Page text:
I have nothing to really complain about with this one. It’s sharp, is in great shape, and looks spectacular overall. Another great transfer in this impressive box set.
A River Called Titas (1973): 7/10 Dry Summer (1964): 9/10
Titas' mono track, presented in 1.0 lossless linear PCM on the Blu-ray and Dolby Digital 1.0 on the DVD, is also limited by the source materials. It sounds as though most dialogue may have been recorded over in post-production, and that lends a detached feel. The track is also tinny and hollow, with no fidelity or depth, and it also has a faint hiss.
Dry Summer receives a 1.0 mono track, presented in lossless linear PCM on the Blu-ray and Dolby Digital on the DVD.
As the film begins the sound effects sound pleasant enough. They come off a bit flat but they’re clean and acceptable and I was prepared for a generally good mono track. And then the characters start talking. It’s more than likely a product of shooting conditions and audio equipment but I found dialogue unusually edgy and distorted. Eventually I did get used to it and was able to overlook it, but it was a bit of a shock initially.
Like the other films in the box set, both films first come with an interview with Martin Scorsese. For A River Called Titas where the director talks about Indian cinema, the film, and Ghatak for less than 3-minutes. For Dry Summer he just talks a little about the film and points out the aspects he admires, this one running 2-minutes.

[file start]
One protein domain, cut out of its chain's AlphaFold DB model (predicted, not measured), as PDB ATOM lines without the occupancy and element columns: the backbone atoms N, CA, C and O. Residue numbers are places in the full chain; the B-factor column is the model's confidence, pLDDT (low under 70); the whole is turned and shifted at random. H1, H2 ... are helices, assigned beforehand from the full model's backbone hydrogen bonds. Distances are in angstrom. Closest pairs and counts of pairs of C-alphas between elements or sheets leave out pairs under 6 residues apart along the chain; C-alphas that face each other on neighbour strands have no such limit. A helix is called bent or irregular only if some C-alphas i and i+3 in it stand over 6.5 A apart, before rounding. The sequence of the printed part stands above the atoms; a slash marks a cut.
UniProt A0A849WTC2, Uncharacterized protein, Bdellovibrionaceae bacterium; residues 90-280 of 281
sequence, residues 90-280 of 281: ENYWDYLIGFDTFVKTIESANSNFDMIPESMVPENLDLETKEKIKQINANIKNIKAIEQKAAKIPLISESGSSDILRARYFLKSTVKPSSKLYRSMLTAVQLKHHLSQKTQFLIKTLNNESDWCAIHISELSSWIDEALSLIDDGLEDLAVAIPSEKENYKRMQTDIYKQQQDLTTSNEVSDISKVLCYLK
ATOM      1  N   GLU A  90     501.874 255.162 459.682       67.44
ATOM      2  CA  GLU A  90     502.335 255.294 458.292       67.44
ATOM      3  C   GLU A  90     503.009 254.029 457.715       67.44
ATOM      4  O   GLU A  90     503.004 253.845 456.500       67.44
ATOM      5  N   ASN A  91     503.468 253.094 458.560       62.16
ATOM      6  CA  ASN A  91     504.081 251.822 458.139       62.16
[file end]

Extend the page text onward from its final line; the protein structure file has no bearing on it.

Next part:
Filmmaker Kumar Shahani then offers a 16-minute interview where he talks about Ghatak’s brief career and work while offering a decent analysis of Titas. One of the stronger additions to the entire set, though, is a 15-minute segment featuring an interview with filmmakers Metin Erksan and Faith Akin, with Erksan’s taken from excerpts of a 2008 interview, and Adkin’s being recorded exclusively for this release. Akin recalls winning the Golden Bear for Head-On, technically a German film, though Turkey considered it one of their own. This led Akin to track down Dry Summer, the first Turkish film to win the award. Akin talks a little about the political climate in Turkey at the time, comments on Erksan’s style, his favourite moments in the film, the sexuality, and so on. This is intercut with Erksan’s comments where he recalls making the film and some obstacles that came up, like the censors who objected to a plot point which would have involved the older brother marrying the widow. He has some unkind (rather humourous) comments about those “useless people” who only know how to “get their salaries.” Akin provides some decent insight but I actually wish there was more footage of Erksan who proves to be a rather lively interview subject.
Again, I’m disappointed there isn’t a bit more, and I still wish Criterion included some more information on these restorations. The interviews do add a little bit of value.
Like the other films in the set, both films are sparse on supplements but deliver excellent digital presentations, only limited by source materials.